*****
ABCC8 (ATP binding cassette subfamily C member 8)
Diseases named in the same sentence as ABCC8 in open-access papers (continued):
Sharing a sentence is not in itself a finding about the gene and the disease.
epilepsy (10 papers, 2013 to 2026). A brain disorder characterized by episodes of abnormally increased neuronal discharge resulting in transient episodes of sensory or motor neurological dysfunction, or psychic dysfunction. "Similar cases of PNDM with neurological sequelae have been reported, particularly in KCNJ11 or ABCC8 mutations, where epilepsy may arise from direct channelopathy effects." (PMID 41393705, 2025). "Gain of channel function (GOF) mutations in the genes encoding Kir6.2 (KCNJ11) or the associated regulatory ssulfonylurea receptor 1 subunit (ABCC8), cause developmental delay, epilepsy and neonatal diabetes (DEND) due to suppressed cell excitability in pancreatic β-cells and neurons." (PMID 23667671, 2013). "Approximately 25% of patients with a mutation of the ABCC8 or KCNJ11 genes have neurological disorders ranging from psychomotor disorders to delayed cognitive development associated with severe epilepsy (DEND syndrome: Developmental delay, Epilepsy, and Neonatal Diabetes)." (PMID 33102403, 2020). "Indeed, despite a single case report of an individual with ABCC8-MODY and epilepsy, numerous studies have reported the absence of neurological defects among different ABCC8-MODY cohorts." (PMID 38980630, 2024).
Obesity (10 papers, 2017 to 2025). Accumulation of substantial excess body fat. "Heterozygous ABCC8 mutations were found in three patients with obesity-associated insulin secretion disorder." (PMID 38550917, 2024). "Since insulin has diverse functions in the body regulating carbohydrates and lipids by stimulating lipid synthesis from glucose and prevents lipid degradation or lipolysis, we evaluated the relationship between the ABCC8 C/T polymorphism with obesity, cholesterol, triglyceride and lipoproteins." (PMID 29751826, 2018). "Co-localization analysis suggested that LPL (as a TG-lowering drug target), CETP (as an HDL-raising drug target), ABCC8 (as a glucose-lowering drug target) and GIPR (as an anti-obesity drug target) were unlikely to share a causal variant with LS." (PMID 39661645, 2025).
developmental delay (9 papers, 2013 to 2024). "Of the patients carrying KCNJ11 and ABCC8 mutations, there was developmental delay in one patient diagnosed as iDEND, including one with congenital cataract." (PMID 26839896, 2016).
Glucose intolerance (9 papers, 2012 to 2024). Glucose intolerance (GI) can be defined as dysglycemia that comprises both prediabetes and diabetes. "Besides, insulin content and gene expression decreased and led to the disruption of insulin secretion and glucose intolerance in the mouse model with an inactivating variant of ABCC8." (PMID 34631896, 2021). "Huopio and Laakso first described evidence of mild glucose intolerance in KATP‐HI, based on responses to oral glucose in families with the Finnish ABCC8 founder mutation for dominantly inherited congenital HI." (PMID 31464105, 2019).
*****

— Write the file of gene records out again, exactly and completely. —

ABCC8 (ATP binding cassette subfamily C member 8)
Diseases named in the same sentence as ABCC8 in open-access papers (continued):
Sharing a sentence is not in itself a finding about the gene and the disease.
epilepsy (10 papers, 2013 to 2026). A brain disorder characterized by episodes of abnormally increased neuronal discharge resulting in transient episodes of sensory or motor neurological dysfunction, or psychic dysfunction. "Similar cases of PNDM with neurological sequelae have been reported, particularly in KCNJ11 or ABCC8 mutations, where epilepsy may arise from direct channelopathy effects." (PMID 41393705, 2025). "Gain of channel function (GOF) mutations in the genes encoding Kir6.2 (KCNJ11) or the associated regulatory ssulfonylurea receptor 1 subunit (ABCC8), cause developmental delay, epilepsy and neonatal diabetes (DEND) due to suppressed cell excitability in pancreatic β-cells and neurons." (PMID 23667671, 2013). "Approximately 25% of patients with a mutation of the ABCC8 or KCNJ11 genes have neurological disorders ranging from psychomotor disorders to delayed cognitive development associated with severe epilepsy (DEND syndrome: Developmental delay, Epilepsy, and Neonatal Diabetes)." (PMID 33102403, 2020). "Indeed, despite a single case report of an individual with ABCC8-MODY and epilepsy, numerous studies have reported the absence of neurological defects among different ABCC8-MODY cohorts." (PMID 38980630, 2024).
Obesity (10 papers, 2017 to 2025). Accumulation of substantial excess body fat. "Heterozygous ABCC8 mutations were found in three patients with obesity-associated insulin secretion disorder." (PMID 38550917, 2024). "Since insulin has diverse functions in the body regulating carbohydrates and lipids by stimulating lipid synthesis from glucose and prevents lipid degradation or lipolysis, we evaluated the relationship between the ABCC8 C/T polymorphism with obesity, cholesterol, triglyceride and lipoproteins." (PMID 29751826, 2018). "Co-localization analysis suggested that LPL (as a TG-lowering drug target), CETP (as an HDL-raising drug target), ABCC8 (as a glucose-lowering drug target) and GIPR (as an anti-obesity drug target) were unlikely to share a causal variant with LS." (PMID 39661645, 2025).
developmental delay (9 papers, 2013 to 2024). "Of the patients carrying KCNJ11 and ABCC8 mutations, there was developmental delay in one patient diagnosed as iDEND, including one with congenital cataract." (PMID 26839896, 2016).
Glucose intolerance (9 papers, 2012 to 2024). Glucose intolerance (GI) can be defined as dysglycemia that comprises both prediabetes and diabetes. "Besides, insulin content and gene expression decreased and led to the disruption of insulin secretion and glucose intolerance in the mouse model with an inactivating variant of ABCC8." (PMID 34631896, 2021). "Huopio and Laakso first described evidence of mild glucose intolerance in KATP‐HI, based on responses to oral glucose in families with the Finnish ABCC8 founder mutation for dominantly inherited congenital HI." (PMID 31464105, 2019).